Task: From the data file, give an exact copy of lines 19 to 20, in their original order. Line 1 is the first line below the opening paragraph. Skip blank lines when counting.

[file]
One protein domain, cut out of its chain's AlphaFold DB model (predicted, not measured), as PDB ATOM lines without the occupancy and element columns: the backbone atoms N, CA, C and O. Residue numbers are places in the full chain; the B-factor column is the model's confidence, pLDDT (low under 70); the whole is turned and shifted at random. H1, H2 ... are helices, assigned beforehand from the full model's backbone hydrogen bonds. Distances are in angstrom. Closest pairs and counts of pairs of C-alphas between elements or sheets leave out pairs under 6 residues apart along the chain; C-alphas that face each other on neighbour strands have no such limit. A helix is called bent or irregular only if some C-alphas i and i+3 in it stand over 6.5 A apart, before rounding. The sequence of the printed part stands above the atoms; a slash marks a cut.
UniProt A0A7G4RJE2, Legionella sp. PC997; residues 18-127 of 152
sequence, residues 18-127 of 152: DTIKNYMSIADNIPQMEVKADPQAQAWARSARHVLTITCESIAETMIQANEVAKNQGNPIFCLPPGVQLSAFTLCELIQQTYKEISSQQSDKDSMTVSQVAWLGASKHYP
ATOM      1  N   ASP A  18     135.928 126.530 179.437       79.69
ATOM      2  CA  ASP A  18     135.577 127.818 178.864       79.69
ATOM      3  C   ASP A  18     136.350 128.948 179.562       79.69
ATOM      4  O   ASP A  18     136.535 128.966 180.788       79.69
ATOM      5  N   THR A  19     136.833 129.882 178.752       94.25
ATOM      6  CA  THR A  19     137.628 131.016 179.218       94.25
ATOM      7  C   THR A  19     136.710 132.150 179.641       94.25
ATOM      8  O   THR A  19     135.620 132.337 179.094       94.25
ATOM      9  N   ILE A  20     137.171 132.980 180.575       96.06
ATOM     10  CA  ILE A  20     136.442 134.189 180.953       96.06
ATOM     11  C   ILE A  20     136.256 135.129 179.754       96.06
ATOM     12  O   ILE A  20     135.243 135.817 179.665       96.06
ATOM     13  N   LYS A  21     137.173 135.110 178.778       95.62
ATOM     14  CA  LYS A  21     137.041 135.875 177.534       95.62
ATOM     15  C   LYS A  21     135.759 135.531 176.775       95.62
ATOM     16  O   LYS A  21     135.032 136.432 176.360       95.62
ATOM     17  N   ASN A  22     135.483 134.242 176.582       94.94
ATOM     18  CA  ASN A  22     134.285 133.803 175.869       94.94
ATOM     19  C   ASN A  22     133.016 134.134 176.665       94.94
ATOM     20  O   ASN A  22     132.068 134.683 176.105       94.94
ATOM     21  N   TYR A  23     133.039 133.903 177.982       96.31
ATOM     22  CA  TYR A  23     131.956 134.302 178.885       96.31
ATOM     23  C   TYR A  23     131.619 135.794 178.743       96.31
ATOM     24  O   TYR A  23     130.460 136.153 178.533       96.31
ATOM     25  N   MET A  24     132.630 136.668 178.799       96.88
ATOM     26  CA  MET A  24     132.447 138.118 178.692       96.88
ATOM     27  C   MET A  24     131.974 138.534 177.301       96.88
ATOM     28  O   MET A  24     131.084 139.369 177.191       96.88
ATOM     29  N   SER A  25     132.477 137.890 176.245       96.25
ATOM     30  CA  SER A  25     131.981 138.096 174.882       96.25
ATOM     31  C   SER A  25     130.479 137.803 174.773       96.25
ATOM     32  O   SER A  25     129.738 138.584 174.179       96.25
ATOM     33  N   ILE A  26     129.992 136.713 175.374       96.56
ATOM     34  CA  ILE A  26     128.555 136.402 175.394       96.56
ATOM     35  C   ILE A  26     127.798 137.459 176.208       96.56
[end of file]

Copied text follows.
ATOM     17  N   ASN A  22     135.483 134.242 176.582       94.94
ATOM     18  CA  ASN A  22     134.285 133.803 175.869       94.94